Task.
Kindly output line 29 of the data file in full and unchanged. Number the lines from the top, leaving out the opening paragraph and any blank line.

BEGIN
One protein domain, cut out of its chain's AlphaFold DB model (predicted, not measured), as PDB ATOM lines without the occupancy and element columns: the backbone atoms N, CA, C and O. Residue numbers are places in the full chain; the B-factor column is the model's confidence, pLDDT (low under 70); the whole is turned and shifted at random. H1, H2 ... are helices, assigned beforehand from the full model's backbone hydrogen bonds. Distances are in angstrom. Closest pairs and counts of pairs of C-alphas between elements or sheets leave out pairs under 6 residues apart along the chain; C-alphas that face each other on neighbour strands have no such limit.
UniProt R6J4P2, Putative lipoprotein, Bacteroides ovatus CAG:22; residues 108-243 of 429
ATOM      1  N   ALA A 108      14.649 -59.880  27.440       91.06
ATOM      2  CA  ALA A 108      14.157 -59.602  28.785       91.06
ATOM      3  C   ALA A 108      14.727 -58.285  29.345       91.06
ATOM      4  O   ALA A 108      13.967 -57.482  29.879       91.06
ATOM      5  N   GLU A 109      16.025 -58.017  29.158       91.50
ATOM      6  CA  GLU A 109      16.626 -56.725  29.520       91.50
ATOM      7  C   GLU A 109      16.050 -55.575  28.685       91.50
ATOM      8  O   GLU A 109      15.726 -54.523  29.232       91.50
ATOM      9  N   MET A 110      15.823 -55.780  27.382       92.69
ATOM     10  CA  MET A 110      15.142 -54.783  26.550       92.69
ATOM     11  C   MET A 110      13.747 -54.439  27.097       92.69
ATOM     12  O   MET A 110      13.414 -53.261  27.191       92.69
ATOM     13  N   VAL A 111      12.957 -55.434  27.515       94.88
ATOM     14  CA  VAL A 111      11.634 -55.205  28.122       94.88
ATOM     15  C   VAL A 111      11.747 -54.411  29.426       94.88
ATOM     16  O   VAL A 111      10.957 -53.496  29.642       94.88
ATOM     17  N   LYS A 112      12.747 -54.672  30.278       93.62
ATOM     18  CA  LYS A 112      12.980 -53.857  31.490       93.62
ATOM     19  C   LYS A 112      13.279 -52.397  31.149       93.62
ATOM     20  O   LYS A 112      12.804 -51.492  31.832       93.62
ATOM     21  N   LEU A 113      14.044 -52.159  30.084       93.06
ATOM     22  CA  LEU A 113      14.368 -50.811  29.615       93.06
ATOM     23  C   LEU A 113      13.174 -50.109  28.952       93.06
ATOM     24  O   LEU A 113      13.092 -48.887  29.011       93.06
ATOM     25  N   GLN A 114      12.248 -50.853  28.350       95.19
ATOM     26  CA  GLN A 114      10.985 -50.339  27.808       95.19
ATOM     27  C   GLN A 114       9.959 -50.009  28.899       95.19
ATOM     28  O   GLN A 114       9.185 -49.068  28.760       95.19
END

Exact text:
ATOM     28  O   GLN A 114       9.185 -49.068  28.760       95.19